WWD Forum: Ann Taylor Gets Personal

Information technology — particularly when used to compile customer data — can play a major role in making a sale.

Michael Kingston, AnnTaylor Stores Corp. senior vice president and chief information officer, recently took his SUV to the dealership where he leased it two years ago. While waiting for the service advisor, he helped himself to a decaf cappuccino and noticed one of the managers feverishly typing on a computer.

This story first appeared in the October 15, 2009 issue of WWD.  Subscribe Today.

“I recognized him as the person who had, a couple of years back, leased me this vehicle,” Kingston recalled. “About a minute or so went by and he approached me, addressed me by my first name, asked me how Ann Taylor was doing, asked me how much we were investing in information technology this year, and how we were going to leverage social networking to improve our business model.

“He saw me walk in, punched in my information, walked over, and I had no intention of going in and buying a car that day but came very close,” Kingston said.

Information technology — particularly when used to compile customer data — can play a major role in making a sale. That was one of the key points Kingston made during his presentation “Dusting Off the Old Playbook: Leveraging Information Technology to Drive Customer Engagement.”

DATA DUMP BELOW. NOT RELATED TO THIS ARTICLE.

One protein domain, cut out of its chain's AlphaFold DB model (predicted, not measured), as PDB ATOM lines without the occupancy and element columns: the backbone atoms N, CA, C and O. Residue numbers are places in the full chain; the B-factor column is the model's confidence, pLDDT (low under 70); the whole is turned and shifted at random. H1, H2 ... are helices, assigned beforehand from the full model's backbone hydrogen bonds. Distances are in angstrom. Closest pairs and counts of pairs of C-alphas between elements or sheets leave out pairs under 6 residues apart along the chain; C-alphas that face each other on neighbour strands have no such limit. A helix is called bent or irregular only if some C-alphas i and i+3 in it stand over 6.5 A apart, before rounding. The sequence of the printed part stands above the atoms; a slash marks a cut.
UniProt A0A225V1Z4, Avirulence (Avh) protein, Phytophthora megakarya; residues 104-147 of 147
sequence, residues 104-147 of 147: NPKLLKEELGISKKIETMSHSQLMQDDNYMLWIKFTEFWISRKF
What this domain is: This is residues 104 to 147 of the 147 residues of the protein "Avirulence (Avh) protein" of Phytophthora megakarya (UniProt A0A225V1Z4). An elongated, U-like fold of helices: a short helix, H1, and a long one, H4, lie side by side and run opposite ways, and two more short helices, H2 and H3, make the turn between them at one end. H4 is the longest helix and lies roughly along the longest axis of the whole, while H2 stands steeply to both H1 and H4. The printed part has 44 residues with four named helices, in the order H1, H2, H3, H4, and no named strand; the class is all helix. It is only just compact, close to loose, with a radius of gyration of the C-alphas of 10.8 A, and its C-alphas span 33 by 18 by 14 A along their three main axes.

See a highlight from Michael Kingston’s speech as he discusses conversion>>

Kingston pointed to the “new normal” of the recession era in which fashion brands compete not just against each other, but also with a customer’s ability to pay utility bills and manage retirement savings. “The game has changed for many of us,” he noted. “Our consumer has hit the reset button and keeping her engaged has become more challenging than ever.”

Knowing the customer is essential in this climate.

“Make her feel special by making it personal,” Kingston said. “Know her preferences, know what size she wears, what color she likes, or what style she prefers. Know how often she shops with you and how much she spends. Know what she has purchased in the past.”

To get customers to volunteer information, Kingston said e-commerce sites, point-of-sale transactions, branded card and loyalty card programs, and interactions with the call center are useful tools.

“Mining your customer data to get consumers for printed or digital marketing sure increases your chance for driving traffic, sales and profits,” he added.

Social media, meanwhile, can be effective in generating buzz and gathering instant feedback. Ann Taylor has almost 20,000 Facebook fans providing responses about their experiences with the brand.

“The ability to solicit input via social network mediums…can become a big differentiator to your business,” Kingston said.

“A lot of this is about changing the culture and recognizing the fact that things are moving at a very quick pace, and the old ways of working and implementing technology don’t always work in this new environment,” he added.